- The Washington Times - Sunday, March 21, 2004

DENVER.

The Maryland Terrapins did not deserve to have this last chance at the end yesterday.

They would not have had this chance if Josh Pace had not fouled Mike Jones on a 3-point attempt and if Craig Forth had not missed four consecutive free throws and if Gerry McNamara had not split a pair of free throws with 7.5 seconds left.

The Terps were down two points at the end, with a chance to tie or win the game, after spending the first half in a fog, after being unable to complete the most perfunctory plays.

D.J. Strawberry missed a wide-open layup attempt in the first half, and Ekene Ibekwe threw a no-look, over-the-shoulder pass to no one on the opposite end of the court. With no one there to catch the pass, the ball went out of bounds, and all Gary Williams could do was wonder if the other Terps team — the ACC championship Terps team — ever would show up.

The Terps could not shoot the ball in the first half, they could not take care of the ball and they looked lost, destined to receive a 20-point beating from the Orangemen. Even in the second half, for the longest time, the Terps looked out of it, down 16 points with 12:39 left.

The Terps, though, refused to go away and kept scrambling, kept pushing, even as the circumstances accumulated against them.

John Gilchrist got into foul trouble in the second half and never really put his touch on the game before fouling out with 29 seconds left. The Terps also lost Chris McCray and Ibekwe to fouls.

The numbers said it should not have been a one-possession game after the Terps shot 38.5 percent from the floor, 71.1 percent from the free throw line, committed 17 turnovers and made only three of 12 3-point attempts against the Orangemen’s celebrated 2-3 zone defense.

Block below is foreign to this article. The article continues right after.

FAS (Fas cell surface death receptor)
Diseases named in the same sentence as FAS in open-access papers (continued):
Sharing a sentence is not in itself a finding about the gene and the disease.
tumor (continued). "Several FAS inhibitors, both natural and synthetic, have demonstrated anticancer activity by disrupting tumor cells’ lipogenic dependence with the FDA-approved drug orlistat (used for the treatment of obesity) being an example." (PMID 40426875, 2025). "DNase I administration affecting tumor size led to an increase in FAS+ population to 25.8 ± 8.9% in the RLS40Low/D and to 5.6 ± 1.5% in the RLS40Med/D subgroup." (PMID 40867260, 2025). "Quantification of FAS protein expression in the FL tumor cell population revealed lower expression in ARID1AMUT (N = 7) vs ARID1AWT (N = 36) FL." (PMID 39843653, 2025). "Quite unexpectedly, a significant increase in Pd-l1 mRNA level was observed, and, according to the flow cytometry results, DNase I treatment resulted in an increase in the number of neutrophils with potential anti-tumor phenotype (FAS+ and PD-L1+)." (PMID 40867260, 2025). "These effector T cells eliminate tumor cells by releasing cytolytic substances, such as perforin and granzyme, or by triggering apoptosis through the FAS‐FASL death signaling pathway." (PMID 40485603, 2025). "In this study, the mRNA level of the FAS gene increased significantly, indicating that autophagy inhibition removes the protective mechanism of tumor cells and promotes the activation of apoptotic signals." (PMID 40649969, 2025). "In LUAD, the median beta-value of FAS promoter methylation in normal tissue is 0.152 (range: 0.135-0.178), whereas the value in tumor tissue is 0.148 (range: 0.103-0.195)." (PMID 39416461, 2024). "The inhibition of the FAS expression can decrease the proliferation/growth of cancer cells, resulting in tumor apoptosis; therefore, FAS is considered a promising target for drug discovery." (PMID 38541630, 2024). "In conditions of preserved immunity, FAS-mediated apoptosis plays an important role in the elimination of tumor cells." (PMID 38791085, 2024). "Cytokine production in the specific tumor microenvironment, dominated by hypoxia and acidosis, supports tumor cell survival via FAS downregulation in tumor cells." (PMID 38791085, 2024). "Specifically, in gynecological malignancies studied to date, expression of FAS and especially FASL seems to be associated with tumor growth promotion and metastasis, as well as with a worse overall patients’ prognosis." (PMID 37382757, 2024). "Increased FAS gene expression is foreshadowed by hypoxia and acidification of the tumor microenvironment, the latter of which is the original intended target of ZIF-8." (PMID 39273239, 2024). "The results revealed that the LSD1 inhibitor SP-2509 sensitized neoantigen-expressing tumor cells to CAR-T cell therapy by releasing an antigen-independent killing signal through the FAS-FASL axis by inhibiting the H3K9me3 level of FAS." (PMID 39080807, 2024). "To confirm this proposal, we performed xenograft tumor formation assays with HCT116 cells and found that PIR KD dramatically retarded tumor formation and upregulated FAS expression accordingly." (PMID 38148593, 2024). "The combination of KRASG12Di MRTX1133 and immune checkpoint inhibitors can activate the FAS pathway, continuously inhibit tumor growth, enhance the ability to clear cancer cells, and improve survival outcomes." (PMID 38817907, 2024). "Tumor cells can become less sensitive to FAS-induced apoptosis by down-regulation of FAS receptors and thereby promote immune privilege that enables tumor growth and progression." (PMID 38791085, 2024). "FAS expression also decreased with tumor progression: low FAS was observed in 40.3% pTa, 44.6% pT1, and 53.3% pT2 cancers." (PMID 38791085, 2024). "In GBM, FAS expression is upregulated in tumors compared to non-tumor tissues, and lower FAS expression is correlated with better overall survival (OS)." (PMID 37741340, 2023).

“I thought we might lose by 50 at one point,” Williams said.

Yet Williams had seen a fighting spirit in his team all season.

The Terps could break your heart at times. Then, just as you would be ready to avert your eyes in dismay, they would win you back with this or that improbable sequence, as they did against the Orangemen.

The Terps were young enough to be awful at times. They were gritty and fearless enough to be ACC champions.

“If anything characterizes this team, it’s that determination,” Williams said.

At halftime, Williams thought the Terps, as bad as they were, could win the game.

“As a coach, you don’t always have to be smart,” he said.

You just have to believe. You just have to keep exhorting your players to stick with it.

So here it was, late in the game, and there was Strawberry with the ball, looking to be somebody in March, looking to add more steam to the glasses of Jim Boeheim, the Mr. Peepers of the coaching fraternity.

Boeheim had just barked at Pace.

“How could you foul him?” Boeheim said, meaning Jones, who was a desperate 30 feet from the basket.

Boeheim had his own demons to address.

How could Boeheim leave Forth in the game after Forth had looked so bad on his first trip to the free throw line?

“Of the big men, he’s our best free throw shooter,” Boeheim said later, still not addressing the oversight.

“It was one of those things,” he said, referring to the misses.

Boeheim looked so miserable there, squirming on the bench, wondering how it came down to this, with the ball in the hands of Strawberry, and anxiety all around.

“The longest couple of seconds of my life,” Syracuse forward Hakim Warrick said.

Strawberry ended up 12-13 feet from the basket on the right baseline, not sure how much time was left, and took a tough shot in traffic.

“He got caught there a little bit,” Williams said.

It was a shot motivated by the uncertainty of the clock. It was a shot that did not have to be.

Strawberry had more time than he suspected. He had enough time to retrieve his miss and hurry up another shot that was off the mark.

End of game. End of season for the Terps.

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